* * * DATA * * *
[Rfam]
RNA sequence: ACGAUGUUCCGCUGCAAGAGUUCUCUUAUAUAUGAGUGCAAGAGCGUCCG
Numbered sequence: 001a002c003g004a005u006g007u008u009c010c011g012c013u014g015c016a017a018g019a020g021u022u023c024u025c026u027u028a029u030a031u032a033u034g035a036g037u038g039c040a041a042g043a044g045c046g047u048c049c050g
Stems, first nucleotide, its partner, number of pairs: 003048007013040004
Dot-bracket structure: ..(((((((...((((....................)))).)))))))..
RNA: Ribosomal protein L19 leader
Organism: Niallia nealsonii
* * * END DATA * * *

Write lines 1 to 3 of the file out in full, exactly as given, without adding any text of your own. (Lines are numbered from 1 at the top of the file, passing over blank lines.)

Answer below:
[Rfam]
RNA sequence: ACGAUGUUCCGCUGCAAGAGUUCUCUUAUAUAUGAGUGCAAGAGCGUCCG
Numbered sequence: 001a002c003g004a005u006g007u008u009c010c011g012c013u014g015c016a017a018g019a020g021u022u023c024u025c026u027u028a029u030a031u032a033u034g035a036g037u038g039c040a041a042g043a044g045c046g047u048c049c050g